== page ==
A research study by Boyden in collaboration with women business leaders across Europe.
As part of our campaign to #DisruptTheNorm, Boyden’s research among women in the c-suite explores the motivators, enablers, obstacles and solutions for increasing female leadership. This snapshot is the first in a series that focuses on specific challenges in furthering female leadership and what can be done to address them. Here we explore the working environment for women and the need for cultural change.
Our research findings reveal extraordinary courage, determination and risk appetite among female leaders, succeeding against the odds. An HR leader in retail asserts, “I succeeded due to my own drive. I am non-prestigious and I am brave. I am not afraid to fail, that is important,” while a CEO in banking explains, “I am not afraid of doing new things. I have taken a lot of decisions myself. I always think that I can cope."
While their stories are impressive, they reveal shocking behaviours in Europe’s 21st century business environment. Alongside albeit incomplete strides made by women in politics, law and medicine, organisational culture in the corporate world is still in the dark ages. The insight and experiences shared by our participants conjure an image of a female Sisyphus, constantly pushing a boulder uphill.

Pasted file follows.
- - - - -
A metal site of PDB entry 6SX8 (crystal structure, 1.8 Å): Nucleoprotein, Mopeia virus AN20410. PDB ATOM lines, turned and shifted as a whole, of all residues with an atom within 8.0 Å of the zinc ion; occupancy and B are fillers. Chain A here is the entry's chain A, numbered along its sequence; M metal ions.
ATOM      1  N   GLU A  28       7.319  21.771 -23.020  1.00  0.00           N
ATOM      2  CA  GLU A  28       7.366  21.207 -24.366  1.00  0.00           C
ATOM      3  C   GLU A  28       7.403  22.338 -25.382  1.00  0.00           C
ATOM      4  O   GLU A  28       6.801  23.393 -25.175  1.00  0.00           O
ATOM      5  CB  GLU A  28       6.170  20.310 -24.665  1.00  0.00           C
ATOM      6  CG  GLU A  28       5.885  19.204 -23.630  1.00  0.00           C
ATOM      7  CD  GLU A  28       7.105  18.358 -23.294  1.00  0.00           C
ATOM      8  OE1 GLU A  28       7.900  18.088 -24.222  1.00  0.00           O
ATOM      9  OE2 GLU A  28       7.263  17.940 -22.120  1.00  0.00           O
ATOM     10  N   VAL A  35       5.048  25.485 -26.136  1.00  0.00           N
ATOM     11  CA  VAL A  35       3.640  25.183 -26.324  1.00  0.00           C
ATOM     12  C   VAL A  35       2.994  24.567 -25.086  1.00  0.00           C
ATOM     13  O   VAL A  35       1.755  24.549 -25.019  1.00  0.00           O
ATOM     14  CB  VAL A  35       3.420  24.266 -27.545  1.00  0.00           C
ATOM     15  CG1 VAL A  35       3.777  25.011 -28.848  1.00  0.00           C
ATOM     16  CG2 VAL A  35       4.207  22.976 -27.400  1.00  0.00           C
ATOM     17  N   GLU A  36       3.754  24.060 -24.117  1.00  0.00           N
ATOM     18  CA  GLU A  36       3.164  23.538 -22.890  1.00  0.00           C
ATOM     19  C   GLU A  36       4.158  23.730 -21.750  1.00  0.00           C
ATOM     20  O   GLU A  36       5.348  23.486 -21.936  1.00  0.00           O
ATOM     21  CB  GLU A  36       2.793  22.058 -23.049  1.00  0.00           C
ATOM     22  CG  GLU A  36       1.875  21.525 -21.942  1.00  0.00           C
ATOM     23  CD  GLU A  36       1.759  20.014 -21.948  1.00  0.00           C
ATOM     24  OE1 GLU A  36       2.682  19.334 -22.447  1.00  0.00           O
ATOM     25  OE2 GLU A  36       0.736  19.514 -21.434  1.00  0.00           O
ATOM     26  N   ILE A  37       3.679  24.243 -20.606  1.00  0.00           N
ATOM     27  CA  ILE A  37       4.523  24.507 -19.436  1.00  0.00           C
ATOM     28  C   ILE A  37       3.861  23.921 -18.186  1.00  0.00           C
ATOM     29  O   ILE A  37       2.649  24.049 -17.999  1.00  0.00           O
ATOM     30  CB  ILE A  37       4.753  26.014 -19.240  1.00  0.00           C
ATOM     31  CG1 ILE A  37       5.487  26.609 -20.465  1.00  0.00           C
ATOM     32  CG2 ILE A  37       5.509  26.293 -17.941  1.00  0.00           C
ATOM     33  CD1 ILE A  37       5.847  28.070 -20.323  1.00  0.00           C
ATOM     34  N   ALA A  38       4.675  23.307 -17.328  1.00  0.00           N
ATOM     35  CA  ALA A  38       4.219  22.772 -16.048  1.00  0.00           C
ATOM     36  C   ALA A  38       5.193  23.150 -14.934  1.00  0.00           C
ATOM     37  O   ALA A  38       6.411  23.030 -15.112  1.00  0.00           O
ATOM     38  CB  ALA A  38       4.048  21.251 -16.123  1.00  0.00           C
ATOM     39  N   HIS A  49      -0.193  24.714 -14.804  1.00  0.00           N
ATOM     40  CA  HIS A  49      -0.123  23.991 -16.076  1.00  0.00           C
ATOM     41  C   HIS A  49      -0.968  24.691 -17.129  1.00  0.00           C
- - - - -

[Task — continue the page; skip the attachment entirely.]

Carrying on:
Women pursue careers for similar reasons to men. For the majority of leaders we interviewed, a career is a natural part of their identity, a way of making their mark in life and developing their personal capabilities. But they experience different career obstacles to men that seem archaic. The top challenges reported are:
1. An old-school management style
2. Male-dominated environments
3. Outright female discrimination
The old school management style generally refers to long hours expectations. While this is seen as ‘the norm’ in developing a career, once family responsibilities kick in, it is not always possible for life to be centered round the office. The Group HR Director at a UK industrial company explains, “The old school management style means there is a perception if you are working weekends you are working harder. I had to take a step back when told I wasn’t motivated now that I have a family."
“Gender equality is less a matter of quotas and regulation, and more a matter of quality and fairness,” comments Andreas Landgrebe, Managing Partner of Boyden’s operations in Austria and CEE. “Performance needs to be measured in terms of output, but also in terms of qualitative contribution, such as team building, multicultural leadership and mentoring. These competencies are not time-based and are invaluable in a world where blending teams and nurturing digital skills are mission-critical”.
Many leaders spoke of assumptions made on their behalf once they had children, together with demands that presented practical difficulties. A Nordic board member comments, “At my previous company I had small children. The CEO said I had to stay in the evenings to take part in the ‘informal information exchange’. But in the evenings I needed to be with my children, so that was difficult."